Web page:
Topic: Canonizer in Wikipedia

Camp: Agreement / Yes

Camp Statement
Go live Time :


Well supported camps at rigorously measure consensus (both scientific, the general population, and any other way) definitively, comparatively, and in real time. In the past there have been few if any attempts to measure scientific consensus because of many obvious problems in attempting such.
There are many examples of these problems in various methods attempting to show consensus in various ways in controversial topics in wikipedia such as The Oregon Petition, the list of critics and proponents in the article on Qualia and the List of scientists opposing the mainstream scientific assessment of global warming.
Jw2035 pointed out 5 problems with systems that attempt to measure consensus, and there are other problems such as:
  • Traditional petitions have no way to change the statement once the first signature has signed. resolves this problem by having proposed changes go into review before going live. If nobody objects, unanimous agreement of all people in a camp can be assumed in a trusted way.

  • Petition have no way for someone to change their mind, or remove their signature. rigorously tracks when people join any camp, and when they leave a camp, or 'convert' to some other camp. The longer people remain in a camp as ever more people recognize it as a mistaken camp the more their reputation in the system will suffer.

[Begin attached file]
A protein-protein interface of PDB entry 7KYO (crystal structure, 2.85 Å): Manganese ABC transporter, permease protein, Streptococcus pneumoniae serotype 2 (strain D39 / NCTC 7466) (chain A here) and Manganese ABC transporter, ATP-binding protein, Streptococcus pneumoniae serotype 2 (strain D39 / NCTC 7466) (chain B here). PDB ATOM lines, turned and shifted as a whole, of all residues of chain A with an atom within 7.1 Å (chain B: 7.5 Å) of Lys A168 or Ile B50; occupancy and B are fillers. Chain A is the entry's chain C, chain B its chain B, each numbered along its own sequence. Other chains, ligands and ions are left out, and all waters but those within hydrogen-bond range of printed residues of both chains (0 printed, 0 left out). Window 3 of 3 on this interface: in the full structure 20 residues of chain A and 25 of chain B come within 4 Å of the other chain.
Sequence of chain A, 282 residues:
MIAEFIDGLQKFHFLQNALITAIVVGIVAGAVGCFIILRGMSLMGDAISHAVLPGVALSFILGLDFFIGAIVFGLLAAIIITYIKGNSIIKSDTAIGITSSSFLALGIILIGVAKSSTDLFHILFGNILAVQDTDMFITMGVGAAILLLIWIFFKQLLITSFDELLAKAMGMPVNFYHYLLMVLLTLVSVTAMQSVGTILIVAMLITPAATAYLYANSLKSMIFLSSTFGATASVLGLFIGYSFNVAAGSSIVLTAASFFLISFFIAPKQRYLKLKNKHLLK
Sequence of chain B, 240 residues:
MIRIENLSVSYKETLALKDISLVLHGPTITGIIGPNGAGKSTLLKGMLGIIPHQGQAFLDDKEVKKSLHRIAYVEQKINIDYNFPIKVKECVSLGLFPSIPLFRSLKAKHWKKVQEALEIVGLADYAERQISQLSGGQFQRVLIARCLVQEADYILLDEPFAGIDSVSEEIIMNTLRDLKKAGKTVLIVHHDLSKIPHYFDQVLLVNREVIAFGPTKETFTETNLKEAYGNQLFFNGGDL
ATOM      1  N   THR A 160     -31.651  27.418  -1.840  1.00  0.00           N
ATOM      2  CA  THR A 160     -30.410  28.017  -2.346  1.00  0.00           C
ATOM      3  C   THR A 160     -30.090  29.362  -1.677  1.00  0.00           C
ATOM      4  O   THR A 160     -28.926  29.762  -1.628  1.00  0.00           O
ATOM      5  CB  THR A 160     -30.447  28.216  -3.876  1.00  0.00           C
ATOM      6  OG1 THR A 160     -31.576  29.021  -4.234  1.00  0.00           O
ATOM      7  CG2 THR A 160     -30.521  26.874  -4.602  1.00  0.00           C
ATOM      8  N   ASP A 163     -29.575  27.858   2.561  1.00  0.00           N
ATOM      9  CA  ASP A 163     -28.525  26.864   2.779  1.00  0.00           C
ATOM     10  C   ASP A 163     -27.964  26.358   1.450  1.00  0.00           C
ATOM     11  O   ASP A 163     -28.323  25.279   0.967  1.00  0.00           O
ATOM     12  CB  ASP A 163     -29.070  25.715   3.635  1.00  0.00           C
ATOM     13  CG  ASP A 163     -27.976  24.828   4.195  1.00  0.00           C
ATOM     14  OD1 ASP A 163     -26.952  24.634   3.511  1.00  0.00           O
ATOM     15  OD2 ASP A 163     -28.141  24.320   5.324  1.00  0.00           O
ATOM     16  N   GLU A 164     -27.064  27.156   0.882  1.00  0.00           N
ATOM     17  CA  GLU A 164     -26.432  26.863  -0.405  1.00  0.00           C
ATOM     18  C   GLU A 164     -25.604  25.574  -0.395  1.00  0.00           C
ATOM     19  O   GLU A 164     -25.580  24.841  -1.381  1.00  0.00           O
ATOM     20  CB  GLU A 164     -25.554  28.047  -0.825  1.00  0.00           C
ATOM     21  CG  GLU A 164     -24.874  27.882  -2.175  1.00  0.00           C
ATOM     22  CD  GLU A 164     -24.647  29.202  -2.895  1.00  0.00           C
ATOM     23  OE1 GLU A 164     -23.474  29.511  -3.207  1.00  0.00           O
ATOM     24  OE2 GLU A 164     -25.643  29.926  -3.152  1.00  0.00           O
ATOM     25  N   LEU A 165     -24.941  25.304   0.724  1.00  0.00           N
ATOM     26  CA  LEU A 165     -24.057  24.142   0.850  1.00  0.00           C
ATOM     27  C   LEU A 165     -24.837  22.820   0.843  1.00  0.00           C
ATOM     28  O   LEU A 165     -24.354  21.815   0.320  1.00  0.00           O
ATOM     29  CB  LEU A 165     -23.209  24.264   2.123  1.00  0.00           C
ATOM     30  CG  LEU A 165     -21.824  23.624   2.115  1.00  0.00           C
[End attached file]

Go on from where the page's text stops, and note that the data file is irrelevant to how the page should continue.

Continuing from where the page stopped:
• Traditional petitions have no way of being compared to other 'camps'. When someone asks you to sign a petition, what do you do if you disagree with it? Since allows all points of view equally, even with early not yet comprehensive work, you can get a comparative idea of how much support there is for any 'camp' compared to all other competing camps, based on how motivated the members of the camps are to further develop, defend, and recruit new members to them. The more well organized a camp is, the more influence and reputation that camp will have, just as it should be.

A growing group of grass roots volunteers are developing and implementing Many internet based, wiki, social 'crowd sourcing' methodologies to resolve all these problems and provide rigorous unbiased and quantitative ways of measuring consensus. When Jw2035 submitted his 5 reasons for believing was not a trusted source he didn't yet know much about many of these methodologies that have been developed and implemented at to resolve these and other issues.
Our responses to each of these issues are presented here:

  • "1) is intrinsically biased by the way it is set up. it is not a neutral source that discusses all viewpoints in a single place. if citing it you would have to cite the opposing 'camps' and discuss their views on the topic as well, not just select one 'camp' that supports your views. this could quite simply continue outward; once you've cited the opposing 'camp', to meet WP:NPOV you must then cite those opposing to the opposing camp!" is completely open, fair and unbiased. Anyone can work to develop and recruit people to any POV they feel is important. The absence of a particular POV is only an indication that there are less people as motivated to do the work required to develop support for such a POV.